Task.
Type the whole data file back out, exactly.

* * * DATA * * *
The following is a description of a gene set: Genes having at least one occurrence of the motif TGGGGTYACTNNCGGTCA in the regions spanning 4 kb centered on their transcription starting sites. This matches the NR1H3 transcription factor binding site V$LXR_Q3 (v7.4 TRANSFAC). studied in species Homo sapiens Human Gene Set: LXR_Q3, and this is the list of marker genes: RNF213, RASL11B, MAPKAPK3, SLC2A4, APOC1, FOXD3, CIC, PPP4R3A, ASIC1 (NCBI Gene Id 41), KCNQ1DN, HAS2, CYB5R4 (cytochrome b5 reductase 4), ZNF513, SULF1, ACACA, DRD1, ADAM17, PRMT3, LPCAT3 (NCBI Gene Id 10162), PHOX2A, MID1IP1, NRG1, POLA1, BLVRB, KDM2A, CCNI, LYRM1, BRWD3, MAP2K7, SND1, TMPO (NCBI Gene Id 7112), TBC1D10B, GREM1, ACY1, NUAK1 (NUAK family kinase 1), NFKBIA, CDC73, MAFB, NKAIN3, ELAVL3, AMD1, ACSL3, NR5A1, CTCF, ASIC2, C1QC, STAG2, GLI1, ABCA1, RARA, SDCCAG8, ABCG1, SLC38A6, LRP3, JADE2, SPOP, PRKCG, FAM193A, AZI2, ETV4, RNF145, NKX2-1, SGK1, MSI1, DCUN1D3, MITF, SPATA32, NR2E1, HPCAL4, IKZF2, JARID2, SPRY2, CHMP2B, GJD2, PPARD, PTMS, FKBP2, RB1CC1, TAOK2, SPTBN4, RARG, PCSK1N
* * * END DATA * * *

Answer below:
The following is a description of a gene set: Genes having at least one occurrence of the motif TGGGGTYACTNNCGGTCA in the regions spanning 4 kb centered on their transcription starting sites. This matches the NR1H3 transcription factor binding site V$LXR_Q3 (v7.4 TRANSFAC). studied in species Homo sapiens Human Gene Set: LXR_Q3, and this is the list of marker genes: RNF213, RASL11B, MAPKAPK3, SLC2A4, APOC1, FOXD3, CIC, PPP4R3A, ASIC1 (NCBI Gene Id 41), KCNQ1DN, HAS2, CYB5R4 (cytochrome b5 reductase 4), ZNF513, SULF1, ACACA, DRD1, ADAM17, PRMT3, LPCAT3 (NCBI Gene Id 10162), PHOX2A, MID1IP1, NRG1, POLA1, BLVRB, KDM2A, CCNI, LYRM1, BRWD3, MAP2K7, SND1, TMPO (NCBI Gene Id 7112), TBC1D10B, GREM1, ACY1, NUAK1 (NUAK family kinase 1), NFKBIA, CDC73, MAFB, NKAIN3, ELAVL3, AMD1, ACSL3, NR5A1, CTCF, ASIC2, C1QC, STAG2, GLI1, ABCA1, RARA, SDCCAG8, ABCG1, SLC38A6, LRP3, JADE2, SPOP, PRKCG, FAM193A, AZI2, ETV4, RNF145, NKX2-1, SGK1, MSI1, DCUN1D3, MITF, SPATA32, NR2E1, HPCAL4, IKZF2, JARID2, SPRY2, CHMP2B, GJD2, PPARD, PTMS, FKBP2, RB1CC1, TAOK2, SPTBN4, RARG, PCSK1N